Revisiting Your Resolution

With the (short) extra time off this week due to snow, I’ve used some of the time to reflect upon the month that was January 2015.  I’m actually not a big fan of New Year’s resolutions. I think an arbitrary end point shouldn’t affect your ability to make changes about yourself if you really want to make them happen. Positive changes can happen in any month of the year, why wait till January? I find it amusing when people make broad resolutions like “Eat healthier” or “Exercise more”, as they purposely make them non-specific enough to allow themselves to slack off or forget about them by mid-February. An annual custom I’ve come to enjoy is the extremely crowded cardio equipment section at the gym that seemingly becomes empty usually 4-6 weeks into the semester when exams and papers start piling up.

While my resolution sounds clichéd and broad (become a better organizer), I’ve focused on specific smaller ways and used the start of a new semester as a rationale for bucking my resolution trend.

My organization goal actually relates to both of my roles as a graduate student, in both my teaching and research.  My desks both at home and in my office are a complete mess. At home, I often find it difficult to find space for my laptop at night. I mean, I need to have space for the important stuff like my Staples’ Easy button, right? My desk at my office is not much better, scattered with books, journal articles, and that Science section from the New York Times dated October 14, 2014 that I’m definitely going to read this week. I’ve found this disorganization to flow into 2 key places that affect my daily life: my flash drive and my messenger bag.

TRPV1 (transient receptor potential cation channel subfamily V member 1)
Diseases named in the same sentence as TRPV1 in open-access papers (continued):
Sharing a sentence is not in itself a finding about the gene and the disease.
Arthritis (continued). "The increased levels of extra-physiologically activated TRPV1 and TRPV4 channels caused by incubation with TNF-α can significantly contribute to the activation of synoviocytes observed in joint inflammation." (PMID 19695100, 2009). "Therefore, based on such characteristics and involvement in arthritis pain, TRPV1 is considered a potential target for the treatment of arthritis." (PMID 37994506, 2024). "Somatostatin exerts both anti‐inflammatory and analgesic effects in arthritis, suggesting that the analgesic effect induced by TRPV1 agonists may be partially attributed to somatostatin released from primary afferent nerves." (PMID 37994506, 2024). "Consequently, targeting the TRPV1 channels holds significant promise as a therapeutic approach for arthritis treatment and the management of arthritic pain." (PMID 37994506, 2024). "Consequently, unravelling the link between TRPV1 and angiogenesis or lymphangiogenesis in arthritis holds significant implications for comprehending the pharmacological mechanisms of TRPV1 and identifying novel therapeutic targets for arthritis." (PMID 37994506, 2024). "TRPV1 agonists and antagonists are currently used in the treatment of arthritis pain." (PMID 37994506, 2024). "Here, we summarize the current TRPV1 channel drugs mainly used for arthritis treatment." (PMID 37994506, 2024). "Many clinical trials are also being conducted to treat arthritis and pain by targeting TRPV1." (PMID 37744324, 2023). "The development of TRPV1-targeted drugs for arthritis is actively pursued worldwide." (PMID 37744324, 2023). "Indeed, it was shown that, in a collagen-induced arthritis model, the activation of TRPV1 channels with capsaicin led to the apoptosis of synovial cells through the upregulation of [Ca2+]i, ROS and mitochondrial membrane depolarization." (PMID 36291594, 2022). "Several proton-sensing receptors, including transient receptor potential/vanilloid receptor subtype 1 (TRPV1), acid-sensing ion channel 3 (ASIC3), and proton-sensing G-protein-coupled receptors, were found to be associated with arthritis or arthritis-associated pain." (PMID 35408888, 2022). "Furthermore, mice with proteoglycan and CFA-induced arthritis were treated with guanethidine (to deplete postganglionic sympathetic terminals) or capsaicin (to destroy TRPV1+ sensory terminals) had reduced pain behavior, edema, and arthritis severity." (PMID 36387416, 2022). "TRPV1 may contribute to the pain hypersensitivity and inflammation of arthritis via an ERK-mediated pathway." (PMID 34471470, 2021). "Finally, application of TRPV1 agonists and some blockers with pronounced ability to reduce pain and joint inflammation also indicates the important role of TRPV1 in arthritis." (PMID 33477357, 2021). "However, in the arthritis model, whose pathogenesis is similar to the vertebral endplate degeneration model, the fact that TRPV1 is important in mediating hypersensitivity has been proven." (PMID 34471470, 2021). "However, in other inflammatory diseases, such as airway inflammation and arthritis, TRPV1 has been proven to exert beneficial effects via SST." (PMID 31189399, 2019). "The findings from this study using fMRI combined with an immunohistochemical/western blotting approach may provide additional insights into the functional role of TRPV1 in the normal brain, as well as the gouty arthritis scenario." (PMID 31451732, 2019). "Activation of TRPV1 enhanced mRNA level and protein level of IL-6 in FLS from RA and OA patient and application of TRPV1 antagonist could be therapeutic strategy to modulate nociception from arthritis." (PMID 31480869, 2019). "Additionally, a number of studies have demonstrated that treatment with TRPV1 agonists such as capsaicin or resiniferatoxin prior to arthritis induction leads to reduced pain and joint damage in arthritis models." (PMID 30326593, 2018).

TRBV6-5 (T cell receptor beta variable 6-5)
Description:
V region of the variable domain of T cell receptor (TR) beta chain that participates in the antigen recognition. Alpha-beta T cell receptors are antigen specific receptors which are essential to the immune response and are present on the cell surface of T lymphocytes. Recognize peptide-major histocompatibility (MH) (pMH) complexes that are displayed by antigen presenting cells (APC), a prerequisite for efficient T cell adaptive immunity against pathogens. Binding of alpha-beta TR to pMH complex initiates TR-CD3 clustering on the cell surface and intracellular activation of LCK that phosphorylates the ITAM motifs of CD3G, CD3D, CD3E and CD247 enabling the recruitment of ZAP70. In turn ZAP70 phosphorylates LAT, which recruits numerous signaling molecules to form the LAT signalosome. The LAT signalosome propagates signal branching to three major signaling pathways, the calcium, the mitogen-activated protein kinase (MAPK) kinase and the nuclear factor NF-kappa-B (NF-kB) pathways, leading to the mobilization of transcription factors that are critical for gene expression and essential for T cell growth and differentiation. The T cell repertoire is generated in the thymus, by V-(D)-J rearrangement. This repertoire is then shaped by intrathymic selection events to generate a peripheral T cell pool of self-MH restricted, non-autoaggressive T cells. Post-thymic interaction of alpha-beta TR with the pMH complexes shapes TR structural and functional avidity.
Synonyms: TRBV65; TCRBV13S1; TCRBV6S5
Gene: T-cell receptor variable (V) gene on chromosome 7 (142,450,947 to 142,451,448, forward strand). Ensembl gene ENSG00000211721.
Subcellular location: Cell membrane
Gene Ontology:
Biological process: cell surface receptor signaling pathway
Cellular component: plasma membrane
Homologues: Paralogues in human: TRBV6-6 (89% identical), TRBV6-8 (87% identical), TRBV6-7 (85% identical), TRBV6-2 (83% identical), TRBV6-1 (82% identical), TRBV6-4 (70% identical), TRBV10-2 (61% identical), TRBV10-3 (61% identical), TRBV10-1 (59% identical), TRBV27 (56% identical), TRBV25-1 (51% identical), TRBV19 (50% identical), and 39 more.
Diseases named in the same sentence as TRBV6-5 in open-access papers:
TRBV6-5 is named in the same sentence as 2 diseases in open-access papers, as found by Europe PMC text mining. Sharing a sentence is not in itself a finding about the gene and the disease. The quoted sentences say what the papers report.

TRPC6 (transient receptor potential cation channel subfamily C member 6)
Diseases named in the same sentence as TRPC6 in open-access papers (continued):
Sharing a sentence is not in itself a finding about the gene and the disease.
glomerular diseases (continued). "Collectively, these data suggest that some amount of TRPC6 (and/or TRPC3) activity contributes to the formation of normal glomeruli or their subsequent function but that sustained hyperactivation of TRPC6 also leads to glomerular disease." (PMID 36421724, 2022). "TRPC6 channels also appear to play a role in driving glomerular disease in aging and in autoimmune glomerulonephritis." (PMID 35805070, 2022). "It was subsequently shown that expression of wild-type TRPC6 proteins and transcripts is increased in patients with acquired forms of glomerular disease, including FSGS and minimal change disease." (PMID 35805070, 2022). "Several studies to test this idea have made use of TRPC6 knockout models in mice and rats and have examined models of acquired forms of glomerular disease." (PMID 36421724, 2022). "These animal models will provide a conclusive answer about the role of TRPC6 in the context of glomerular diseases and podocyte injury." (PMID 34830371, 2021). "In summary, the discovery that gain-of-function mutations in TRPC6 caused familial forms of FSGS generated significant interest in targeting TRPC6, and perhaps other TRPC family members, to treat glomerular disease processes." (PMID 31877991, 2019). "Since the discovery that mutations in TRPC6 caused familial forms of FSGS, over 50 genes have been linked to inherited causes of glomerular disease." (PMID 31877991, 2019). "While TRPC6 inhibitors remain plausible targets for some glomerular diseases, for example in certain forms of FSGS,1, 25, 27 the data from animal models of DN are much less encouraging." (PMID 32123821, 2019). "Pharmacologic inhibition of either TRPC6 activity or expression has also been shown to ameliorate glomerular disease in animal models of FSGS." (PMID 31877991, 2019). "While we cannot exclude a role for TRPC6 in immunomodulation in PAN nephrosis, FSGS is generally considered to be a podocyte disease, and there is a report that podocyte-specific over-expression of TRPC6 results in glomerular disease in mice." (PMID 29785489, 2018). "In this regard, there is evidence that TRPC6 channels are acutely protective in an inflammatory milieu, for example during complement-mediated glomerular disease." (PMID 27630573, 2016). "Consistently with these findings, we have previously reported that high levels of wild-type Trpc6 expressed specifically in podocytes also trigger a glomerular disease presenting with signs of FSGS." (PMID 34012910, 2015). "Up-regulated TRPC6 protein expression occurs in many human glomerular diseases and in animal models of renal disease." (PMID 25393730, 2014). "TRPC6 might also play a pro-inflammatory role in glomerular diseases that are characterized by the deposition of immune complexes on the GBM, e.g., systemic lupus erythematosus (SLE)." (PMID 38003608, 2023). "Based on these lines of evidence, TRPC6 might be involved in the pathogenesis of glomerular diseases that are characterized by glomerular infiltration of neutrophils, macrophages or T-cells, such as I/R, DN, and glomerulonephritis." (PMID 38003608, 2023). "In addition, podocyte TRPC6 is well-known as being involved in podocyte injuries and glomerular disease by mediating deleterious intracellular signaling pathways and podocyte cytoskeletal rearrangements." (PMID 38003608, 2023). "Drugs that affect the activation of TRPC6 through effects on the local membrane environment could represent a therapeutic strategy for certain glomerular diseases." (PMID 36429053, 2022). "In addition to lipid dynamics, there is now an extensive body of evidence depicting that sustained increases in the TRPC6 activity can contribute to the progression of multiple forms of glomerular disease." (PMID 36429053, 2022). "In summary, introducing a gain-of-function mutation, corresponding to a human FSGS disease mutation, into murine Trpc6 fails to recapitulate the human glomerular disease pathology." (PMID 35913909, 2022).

My flash drive used to look like a 6 year’s old toy chest, scattered with random files of data in raw and Excel formats and folders that say “New Stuff” and “Original Stuff” and it makes me wonder if I’m ready for life after graduate school when I label multiple folders “Stuff”. So, I’ve used this as a jumping off point to organize my flash drive as well as other sections of my computer into labeled folders, placing as much information into folder and file names as possible including semester, year, and full journal article titles. It’s really helped during the writing stage to be able to find that specific experiment or journal article that I used to take me 20 minutes.